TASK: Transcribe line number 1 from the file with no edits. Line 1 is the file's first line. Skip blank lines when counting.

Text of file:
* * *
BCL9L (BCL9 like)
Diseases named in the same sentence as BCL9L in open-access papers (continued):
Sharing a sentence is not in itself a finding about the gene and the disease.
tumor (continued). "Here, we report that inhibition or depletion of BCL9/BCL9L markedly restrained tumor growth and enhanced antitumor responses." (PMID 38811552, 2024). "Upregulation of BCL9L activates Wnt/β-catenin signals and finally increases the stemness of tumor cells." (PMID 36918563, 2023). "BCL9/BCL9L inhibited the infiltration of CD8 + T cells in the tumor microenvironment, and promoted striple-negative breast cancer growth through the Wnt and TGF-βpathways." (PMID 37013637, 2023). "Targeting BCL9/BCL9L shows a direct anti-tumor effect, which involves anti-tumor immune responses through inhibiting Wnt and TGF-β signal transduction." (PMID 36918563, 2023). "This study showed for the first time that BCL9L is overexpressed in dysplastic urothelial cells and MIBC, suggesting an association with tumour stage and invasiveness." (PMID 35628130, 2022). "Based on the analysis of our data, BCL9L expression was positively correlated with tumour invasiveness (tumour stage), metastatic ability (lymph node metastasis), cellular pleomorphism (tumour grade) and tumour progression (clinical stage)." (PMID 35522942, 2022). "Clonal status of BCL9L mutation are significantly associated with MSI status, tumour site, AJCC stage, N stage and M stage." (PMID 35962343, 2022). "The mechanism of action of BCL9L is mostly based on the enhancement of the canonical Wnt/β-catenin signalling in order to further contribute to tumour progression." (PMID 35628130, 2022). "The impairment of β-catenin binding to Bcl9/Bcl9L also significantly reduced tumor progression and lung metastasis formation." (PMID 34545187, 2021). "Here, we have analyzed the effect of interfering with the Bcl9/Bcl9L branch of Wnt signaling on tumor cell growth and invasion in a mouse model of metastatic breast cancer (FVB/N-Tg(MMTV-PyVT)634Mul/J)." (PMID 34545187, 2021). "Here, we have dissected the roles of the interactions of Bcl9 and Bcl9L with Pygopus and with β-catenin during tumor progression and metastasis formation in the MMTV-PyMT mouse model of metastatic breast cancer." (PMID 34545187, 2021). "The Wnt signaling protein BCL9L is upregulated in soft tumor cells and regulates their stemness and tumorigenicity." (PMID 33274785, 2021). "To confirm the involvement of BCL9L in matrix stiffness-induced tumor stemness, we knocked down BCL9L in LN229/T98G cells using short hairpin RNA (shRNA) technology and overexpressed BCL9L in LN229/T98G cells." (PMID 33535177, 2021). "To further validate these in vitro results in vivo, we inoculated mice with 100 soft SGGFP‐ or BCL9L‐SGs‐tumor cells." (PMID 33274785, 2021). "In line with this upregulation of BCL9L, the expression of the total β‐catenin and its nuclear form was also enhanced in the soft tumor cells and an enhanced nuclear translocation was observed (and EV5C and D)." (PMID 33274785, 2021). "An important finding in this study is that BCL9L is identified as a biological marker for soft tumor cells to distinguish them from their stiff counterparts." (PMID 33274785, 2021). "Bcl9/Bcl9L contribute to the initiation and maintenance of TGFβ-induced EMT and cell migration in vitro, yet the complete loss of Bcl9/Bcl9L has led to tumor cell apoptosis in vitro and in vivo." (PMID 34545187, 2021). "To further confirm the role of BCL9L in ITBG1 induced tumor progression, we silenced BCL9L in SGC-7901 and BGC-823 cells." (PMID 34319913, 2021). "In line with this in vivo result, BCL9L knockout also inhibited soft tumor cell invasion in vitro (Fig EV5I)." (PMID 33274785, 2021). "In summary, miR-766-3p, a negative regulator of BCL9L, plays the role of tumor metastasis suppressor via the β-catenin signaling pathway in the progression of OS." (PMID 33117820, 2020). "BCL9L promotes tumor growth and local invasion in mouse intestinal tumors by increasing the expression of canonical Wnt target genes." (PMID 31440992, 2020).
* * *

BCL9L (BCL9 like)